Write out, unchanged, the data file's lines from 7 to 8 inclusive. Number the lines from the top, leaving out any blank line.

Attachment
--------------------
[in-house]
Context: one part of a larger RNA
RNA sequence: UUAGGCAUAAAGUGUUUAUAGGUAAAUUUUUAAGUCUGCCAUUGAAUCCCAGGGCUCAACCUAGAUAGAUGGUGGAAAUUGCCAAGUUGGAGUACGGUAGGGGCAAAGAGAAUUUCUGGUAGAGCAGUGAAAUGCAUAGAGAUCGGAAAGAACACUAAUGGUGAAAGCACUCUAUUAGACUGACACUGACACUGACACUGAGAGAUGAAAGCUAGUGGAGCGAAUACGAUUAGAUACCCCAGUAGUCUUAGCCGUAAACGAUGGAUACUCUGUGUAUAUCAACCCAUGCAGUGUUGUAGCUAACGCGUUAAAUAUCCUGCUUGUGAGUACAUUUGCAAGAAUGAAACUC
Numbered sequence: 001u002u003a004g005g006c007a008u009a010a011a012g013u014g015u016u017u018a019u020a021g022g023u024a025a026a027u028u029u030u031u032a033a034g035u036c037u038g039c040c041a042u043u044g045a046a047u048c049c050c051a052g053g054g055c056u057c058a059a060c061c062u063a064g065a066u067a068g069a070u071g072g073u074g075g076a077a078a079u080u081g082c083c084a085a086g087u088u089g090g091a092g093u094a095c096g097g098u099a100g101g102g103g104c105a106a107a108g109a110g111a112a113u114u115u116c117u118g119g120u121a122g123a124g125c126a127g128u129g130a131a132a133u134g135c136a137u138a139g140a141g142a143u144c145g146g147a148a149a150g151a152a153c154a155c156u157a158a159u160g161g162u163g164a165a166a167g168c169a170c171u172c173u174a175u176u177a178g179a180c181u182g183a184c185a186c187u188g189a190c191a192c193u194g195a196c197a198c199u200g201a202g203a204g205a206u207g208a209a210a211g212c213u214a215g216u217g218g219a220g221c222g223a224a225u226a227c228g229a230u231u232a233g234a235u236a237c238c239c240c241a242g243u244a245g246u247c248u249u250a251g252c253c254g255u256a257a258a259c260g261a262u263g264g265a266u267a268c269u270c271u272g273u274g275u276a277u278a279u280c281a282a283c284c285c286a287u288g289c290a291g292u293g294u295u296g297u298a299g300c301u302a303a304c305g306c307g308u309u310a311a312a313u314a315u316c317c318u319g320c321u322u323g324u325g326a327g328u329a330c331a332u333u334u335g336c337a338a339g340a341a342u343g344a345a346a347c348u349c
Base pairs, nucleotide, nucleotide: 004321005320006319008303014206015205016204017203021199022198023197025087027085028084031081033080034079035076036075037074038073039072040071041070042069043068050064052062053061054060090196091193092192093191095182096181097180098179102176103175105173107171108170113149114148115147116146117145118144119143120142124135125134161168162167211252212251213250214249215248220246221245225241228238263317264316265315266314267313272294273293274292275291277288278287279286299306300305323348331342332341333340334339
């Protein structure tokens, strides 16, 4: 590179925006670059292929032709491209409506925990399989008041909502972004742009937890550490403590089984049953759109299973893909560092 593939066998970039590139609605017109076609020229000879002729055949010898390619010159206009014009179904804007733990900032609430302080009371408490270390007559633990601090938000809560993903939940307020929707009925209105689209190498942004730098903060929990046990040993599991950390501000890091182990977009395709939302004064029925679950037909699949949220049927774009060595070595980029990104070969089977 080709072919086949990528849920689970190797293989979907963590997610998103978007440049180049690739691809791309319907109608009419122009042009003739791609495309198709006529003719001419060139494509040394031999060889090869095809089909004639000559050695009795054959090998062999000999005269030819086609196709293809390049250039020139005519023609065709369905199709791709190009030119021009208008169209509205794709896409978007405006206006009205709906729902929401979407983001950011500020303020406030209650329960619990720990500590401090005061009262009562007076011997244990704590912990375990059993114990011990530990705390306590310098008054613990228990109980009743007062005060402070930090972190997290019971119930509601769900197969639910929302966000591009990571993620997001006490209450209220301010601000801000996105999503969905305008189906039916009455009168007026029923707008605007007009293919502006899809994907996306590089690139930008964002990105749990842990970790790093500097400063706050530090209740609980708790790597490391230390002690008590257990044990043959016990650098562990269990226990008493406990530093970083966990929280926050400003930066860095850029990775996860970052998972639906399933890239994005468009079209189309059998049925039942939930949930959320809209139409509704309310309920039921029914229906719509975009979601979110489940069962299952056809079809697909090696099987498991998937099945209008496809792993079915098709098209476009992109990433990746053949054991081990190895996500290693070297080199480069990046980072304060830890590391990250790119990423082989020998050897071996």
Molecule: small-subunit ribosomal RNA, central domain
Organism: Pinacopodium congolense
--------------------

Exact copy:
Molecule: small-subunit ribosomal RNA, central domain
Organism: Pinacopodium congolense